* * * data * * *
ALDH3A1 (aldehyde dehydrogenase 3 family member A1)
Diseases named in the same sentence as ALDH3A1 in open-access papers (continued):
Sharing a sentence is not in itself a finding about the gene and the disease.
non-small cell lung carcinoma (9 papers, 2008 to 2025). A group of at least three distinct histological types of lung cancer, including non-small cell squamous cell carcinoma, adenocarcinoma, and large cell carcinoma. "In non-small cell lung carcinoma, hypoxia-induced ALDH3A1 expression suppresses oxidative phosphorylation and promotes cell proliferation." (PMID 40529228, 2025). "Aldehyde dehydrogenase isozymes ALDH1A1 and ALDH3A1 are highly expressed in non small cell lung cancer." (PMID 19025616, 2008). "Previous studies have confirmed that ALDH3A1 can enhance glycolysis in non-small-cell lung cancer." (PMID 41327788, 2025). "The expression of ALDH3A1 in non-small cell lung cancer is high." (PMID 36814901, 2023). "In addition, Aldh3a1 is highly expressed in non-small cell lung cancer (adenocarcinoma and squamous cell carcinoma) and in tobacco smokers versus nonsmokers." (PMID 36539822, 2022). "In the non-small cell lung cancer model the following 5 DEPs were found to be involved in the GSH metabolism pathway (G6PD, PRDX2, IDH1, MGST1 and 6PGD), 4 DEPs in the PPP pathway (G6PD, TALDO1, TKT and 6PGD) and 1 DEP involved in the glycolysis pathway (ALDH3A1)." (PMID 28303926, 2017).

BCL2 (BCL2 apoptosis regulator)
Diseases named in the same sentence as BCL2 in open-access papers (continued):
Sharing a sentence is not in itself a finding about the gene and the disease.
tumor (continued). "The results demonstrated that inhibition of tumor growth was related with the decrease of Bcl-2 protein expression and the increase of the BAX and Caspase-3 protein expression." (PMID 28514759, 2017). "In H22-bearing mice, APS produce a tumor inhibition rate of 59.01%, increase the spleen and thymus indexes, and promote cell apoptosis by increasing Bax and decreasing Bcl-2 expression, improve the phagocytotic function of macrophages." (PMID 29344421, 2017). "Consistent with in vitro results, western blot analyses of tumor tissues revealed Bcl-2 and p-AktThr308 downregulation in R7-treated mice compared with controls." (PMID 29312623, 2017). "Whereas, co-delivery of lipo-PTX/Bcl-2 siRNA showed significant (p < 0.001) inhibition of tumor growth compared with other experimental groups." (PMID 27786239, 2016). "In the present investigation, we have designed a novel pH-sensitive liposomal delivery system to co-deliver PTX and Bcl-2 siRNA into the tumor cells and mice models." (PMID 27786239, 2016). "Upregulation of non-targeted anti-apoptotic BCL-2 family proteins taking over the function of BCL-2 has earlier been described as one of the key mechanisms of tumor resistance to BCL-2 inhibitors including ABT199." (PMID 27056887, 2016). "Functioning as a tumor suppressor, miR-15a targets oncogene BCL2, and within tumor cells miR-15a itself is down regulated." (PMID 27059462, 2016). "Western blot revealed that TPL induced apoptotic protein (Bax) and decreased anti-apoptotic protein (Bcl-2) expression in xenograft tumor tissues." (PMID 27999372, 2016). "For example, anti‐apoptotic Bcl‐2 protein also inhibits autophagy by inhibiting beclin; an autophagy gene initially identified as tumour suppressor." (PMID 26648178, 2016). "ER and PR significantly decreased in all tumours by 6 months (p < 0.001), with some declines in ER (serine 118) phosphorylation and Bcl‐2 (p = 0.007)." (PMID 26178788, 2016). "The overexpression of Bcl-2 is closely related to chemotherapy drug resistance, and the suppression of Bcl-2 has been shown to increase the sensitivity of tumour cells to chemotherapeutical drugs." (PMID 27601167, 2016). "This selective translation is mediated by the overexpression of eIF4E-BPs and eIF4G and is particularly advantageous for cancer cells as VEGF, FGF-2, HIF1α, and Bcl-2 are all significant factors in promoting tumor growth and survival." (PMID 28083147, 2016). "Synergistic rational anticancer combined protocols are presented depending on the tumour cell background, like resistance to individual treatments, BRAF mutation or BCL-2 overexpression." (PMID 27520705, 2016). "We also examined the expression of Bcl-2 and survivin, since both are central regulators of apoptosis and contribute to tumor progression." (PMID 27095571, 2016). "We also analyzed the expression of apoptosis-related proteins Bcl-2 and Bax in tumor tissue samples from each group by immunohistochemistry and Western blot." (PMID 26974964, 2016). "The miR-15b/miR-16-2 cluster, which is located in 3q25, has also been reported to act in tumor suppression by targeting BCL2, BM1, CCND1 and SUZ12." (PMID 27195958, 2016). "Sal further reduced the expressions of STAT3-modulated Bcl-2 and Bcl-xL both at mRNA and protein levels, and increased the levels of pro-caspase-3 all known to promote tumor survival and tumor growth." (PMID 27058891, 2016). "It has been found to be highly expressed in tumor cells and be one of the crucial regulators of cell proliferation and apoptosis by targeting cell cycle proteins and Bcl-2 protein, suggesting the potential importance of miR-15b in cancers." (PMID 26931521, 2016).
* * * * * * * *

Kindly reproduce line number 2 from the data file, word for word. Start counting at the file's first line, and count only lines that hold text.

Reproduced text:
Diseases named in the same sentence as ALDH3A1 in open-access papers (continued):